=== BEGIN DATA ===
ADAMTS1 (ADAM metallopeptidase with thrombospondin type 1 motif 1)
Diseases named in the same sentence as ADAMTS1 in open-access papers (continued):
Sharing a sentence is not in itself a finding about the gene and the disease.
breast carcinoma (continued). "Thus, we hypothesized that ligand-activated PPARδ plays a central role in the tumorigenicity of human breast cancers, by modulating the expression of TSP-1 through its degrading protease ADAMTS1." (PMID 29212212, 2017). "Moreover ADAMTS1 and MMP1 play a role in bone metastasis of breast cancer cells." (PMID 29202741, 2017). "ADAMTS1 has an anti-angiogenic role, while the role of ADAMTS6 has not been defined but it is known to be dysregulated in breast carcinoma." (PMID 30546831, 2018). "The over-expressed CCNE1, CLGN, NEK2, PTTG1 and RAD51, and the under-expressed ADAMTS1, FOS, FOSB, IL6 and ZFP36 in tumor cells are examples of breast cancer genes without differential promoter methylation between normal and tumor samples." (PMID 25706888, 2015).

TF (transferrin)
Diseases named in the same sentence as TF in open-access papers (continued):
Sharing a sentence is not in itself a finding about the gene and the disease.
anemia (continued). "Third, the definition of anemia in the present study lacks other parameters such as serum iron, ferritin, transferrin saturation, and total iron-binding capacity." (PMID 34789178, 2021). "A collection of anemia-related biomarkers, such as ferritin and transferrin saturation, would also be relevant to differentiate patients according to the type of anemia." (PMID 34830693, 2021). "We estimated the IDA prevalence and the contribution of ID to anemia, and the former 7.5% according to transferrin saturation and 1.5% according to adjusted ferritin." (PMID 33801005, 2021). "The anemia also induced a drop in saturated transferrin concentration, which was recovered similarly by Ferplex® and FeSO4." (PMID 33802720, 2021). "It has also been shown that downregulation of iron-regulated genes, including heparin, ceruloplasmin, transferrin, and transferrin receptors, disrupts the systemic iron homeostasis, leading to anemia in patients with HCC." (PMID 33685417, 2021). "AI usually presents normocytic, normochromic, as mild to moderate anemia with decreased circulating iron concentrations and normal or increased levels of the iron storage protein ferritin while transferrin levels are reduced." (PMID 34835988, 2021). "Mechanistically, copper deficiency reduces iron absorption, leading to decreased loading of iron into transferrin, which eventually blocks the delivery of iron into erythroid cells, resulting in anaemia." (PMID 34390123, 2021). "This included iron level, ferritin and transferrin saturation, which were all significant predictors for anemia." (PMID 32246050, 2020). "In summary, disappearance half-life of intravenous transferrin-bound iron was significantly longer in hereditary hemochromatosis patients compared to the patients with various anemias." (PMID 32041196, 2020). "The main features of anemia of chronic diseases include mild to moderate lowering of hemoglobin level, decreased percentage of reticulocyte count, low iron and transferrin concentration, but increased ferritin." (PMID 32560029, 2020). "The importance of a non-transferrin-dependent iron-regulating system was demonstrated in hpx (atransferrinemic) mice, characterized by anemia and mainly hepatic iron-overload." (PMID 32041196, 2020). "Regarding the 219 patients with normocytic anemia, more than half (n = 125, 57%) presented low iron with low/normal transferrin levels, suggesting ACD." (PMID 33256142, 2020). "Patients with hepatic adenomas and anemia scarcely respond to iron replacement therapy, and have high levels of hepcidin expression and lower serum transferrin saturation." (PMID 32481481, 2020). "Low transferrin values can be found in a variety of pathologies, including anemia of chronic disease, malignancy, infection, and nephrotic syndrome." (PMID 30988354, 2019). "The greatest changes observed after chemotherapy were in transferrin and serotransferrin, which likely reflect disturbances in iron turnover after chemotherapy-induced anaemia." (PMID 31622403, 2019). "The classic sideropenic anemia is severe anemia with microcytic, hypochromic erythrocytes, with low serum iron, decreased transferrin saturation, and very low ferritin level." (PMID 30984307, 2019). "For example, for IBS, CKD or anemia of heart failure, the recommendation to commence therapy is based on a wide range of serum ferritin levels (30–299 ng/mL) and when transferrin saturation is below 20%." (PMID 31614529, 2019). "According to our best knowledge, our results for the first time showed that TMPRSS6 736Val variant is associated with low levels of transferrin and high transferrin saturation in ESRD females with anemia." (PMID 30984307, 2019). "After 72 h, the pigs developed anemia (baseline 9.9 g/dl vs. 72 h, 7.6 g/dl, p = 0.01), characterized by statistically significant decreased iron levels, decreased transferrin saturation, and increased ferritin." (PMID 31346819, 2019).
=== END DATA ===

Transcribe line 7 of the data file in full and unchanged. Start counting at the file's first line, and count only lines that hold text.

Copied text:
Sharing a sentence is not in itself a finding about the gene and the disease.